Baker said one of the key issues that determined how successful the new systems would be was resourcing.
“On paper it looks positive. It all comes down to implementation and resources, because if you took the current resources and just shuffled them around into new entities, that wouldn’t necessarily help,” he said.
“It’s usually resources and mandate are what is needed for agencies to get things done. It’s mainly the ability to influence things outside the health sector.”
Achieving better outcomes in public health required changes to tax policy, food and alcohol regulation and housing quality, Baker said.
Kvalsvig made similar arguments in her comments to Newsroom.
“Reorientating health agencies toward prevention has great transformation potential. However, meaningful change can never happen if prevention is limited to individual action. Real change in population health requires change in the drivers of population health: the structural conditions that allow poverty, commercial interests, racism, and colonisation to shape people’s lives,” she said.
Would the Public Health Agency be able to weigh in on those areas? Verrall said it would.
“I think the Public Health Agency will be able to provide high-quality advice and strategic leadership on where we should be going with tobacco, as the ministry currently does, and some of those other noncommunicable diseases and threats. To find out what the best cancer prevention, diabetes prevention should be, it totally should be coming from [the Public Health Agency],” she said.
“What’s really promising about the reforms is the promulgation of those recommendations through Health New Zealand, backed up by funding. That requirement to develop national, regional and locality level plans so that we’re actually doing that work of preventing diabetes through community-based programmes ot promote exercise and a healthy diet, for example. DHBs have had so many other pressures [that] those sorts of innovations haven’t tended to get funded.”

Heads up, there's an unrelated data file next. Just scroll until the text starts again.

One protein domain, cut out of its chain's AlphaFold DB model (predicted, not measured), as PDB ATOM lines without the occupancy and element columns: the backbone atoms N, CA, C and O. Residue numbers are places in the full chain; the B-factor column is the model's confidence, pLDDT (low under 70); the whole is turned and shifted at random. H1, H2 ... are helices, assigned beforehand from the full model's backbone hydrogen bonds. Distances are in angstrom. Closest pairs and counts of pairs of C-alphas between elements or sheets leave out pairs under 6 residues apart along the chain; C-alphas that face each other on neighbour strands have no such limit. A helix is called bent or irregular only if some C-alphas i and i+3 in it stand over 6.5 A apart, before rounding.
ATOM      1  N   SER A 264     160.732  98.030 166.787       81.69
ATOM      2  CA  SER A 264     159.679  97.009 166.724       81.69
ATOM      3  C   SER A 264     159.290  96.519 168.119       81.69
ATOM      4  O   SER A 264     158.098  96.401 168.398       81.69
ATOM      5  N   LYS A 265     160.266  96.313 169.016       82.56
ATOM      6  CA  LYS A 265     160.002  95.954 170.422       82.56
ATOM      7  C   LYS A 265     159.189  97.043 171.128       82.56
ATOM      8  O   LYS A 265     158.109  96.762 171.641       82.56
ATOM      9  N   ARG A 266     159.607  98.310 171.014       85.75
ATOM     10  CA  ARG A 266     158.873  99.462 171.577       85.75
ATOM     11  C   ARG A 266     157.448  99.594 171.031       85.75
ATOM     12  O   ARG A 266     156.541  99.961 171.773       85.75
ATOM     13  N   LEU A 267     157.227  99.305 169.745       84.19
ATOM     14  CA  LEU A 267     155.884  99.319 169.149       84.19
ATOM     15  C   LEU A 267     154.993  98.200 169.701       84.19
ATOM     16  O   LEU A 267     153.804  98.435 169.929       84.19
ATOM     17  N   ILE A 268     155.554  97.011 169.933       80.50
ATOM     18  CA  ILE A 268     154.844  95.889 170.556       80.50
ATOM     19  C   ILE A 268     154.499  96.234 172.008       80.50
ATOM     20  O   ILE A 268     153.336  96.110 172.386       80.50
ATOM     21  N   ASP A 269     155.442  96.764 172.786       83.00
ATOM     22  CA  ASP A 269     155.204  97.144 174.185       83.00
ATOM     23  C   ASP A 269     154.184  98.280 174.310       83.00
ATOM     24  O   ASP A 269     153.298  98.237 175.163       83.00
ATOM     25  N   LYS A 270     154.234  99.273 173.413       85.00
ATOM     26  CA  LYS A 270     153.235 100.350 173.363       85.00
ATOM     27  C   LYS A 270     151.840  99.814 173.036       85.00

Expanding the vision of public health
“How would you know that the system was going to function effectively and deliver outcomes that, in hindsight, we’d all say were the right things?” Baker asked.
“I would imagine almost all New Zealanders would say we want to see the end of tobacco-related illness in New Zealand, we want to see the obesity epidemic and diabetes managed so the impact is minimised, we want to feel safe in this country that we’ve got agencies that are keeping an eye on emerging [health] threats and are going to take decisive action if needed,” he said.
“There’s a whole lot of functional outcomes that people want. These are the things that we would expect. Will those [new] agencies deliver these things better than what we have at the moment? I would say yes.”
But Verrall sees opportunities for progress beyond disease alone.
“Public health really narrowly defined is communicable disease control and then noncommunicable disease has been an area of public health activity more recently,” she said.
“But I think there’s another area where I think the reforms could allow a lot of progress and that’s community-level programmes. That includes things like Well Child Tamariki Ora and the primary care maternity system.”
As it stands, these sorts of services are funded piecemeal by DHBs and the ministry.
“Currently, we fund single disease projects. Maybe a DHB and the ministry could be funding 50 of them just in a neighbourhood in Porirua, for example,” Verral said.
“We now have the opportunity to think much more holistically about what’s happening in a community and set a plan that responds to the needs of that community and which joins up activity and rewards collaboration between the various different providers. A lot of things are provided in a very fragmented, bitsy way, and I think one of the greatest opportunities presented by the reform will be in that area.”